Archive for July, 2009

PodCastle 63: Daughter of Botu

By Eugie Foster.
Read by Diane Severson.

When we reached the south entrance, Nai-nai stopped. “An-ying, there is great passion in you,” she said. “A blessing and a curse, I have always maintained, that you were born in both the year and the hour of the rabbit but also beneath the auspice of fire. Fire rabbits are impetuous and brash.”

“But I–”

She bumped me with her shoulder. “Outspoken and discourteous, too.”

“I’m sorry, Nai-nai.” I lowered my head and flattened my ears in a conciliatory manner.

She nibbled my fur. “I’m not angry, granddaughter, but you should know we feared for you, your mother and I. Even your coat is marked by fire, and it is well known that fire rabbits die young.”

Rated R. for frank descriptions of adult events.

PC Miniature 36: To-Do List

Show Notes

Rated R. for language.

Read by Jake Squid.

To-Do List

by Nick Mamatas

1. Go to your local public library. Find a copy of The Undiscovered Self by Carl Jung. Take a $50 bill from your pocket, fold it half, and insert it between pages 122 and 123. You will not return to that library until you have completed the rest of the tasks on this list.


PodCastle 62: The Fiddler of Bayou Teche

Show Notes

Rated PG. for tricksters and fiddle music.

The Fiddler of Bayou Teche

by Delia Sherman

One night, paddling far from home, I see lights that are not the pale feu follets that dance in the swamp at night. They are yellow lights, lantern lights, and they tell me I have come to a farm. I am a little afraid, for Tante Eulalie used to warn me about letting people see me.

“You know how ducks carry on when a strange bird land in their water?” she says. “The good people of Pierreville, they see that white hair and those pink eyes, and they peck at you till there’s nothing left but two-three white feathers.”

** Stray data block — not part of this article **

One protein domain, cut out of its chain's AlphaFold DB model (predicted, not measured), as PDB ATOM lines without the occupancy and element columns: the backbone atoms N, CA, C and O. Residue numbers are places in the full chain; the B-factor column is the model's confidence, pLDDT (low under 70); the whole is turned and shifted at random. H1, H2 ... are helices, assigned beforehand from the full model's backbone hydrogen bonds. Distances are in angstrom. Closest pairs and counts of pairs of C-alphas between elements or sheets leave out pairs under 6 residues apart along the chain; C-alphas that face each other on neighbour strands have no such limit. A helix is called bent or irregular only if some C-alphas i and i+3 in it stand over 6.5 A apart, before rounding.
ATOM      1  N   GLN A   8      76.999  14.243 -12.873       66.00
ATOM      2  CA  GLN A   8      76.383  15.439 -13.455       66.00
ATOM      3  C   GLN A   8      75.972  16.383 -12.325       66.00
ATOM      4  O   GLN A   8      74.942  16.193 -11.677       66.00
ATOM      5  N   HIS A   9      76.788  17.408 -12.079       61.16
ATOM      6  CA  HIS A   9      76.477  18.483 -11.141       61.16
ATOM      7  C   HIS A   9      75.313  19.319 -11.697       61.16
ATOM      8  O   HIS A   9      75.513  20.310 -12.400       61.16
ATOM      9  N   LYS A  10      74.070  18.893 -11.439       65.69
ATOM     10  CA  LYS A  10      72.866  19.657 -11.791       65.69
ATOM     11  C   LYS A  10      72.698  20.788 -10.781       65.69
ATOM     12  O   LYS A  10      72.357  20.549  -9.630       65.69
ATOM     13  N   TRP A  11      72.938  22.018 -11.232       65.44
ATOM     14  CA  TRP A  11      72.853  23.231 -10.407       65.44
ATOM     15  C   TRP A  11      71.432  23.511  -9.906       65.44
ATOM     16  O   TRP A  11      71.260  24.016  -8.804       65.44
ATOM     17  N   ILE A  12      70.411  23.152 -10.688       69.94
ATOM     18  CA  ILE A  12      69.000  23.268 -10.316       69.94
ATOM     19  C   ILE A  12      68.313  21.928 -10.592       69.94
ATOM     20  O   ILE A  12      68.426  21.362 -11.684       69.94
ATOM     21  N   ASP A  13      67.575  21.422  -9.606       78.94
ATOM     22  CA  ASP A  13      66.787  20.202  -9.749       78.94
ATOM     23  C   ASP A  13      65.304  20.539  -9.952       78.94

I do not want to be pecked, me, so I start to paddle away.

And then I hear the music.

I turn back with a sweep of my paddle and drift clear. I see a wharf and a cabin and an outhouse and a hog pen, and a big barn built on high ground away from the water. The barn doors are open, and they spill yellow light out over a pack of buggies and horses and even cars–only cars I’ve seen outside the magazines Ulysse sometimes brings. I don’t care about the cars, though, for I am caught by the fiddle music that spills out brighter than the lantern light, brighter than anything in the world since Tante Eulalie left it.

PodCastle Giant 4: Captain Fantasy and the Secret Masters

Show Notes

Rated R. contains violence committed in spandex.

Captain Fantasy and the Secret Masters

by Tim Pratt

The door slid open, revealing another corridor. Floor, walls, and ceiling were all the color of used motor oil, and cameras bristled every couple of feet. “Welcome to the Black Wing, Li.”

I didn’t step inside. “I heard you’ve got Bludgeon Man locked up in here. And Junior Atwater’s brain, in a jar.”

“Yeah, I’ve heard those, too,” Brady said. “People believe any damn thing, don’t they? Now come on. If this door stays open too long, alarms go crazy, and we’ll be neck-deep in very tense guards.”

I stepped over the threshold. The black wing was like the inside of a tumor. No wonder mental institutions favor soothing colors to pacify the patients. These walls had the opposite effect; they could drive a sane person mad. The Black Wing surely held a few mental patients, the ones with extraordinary powers. The ones who could enforce their delusions on the world, if they got free.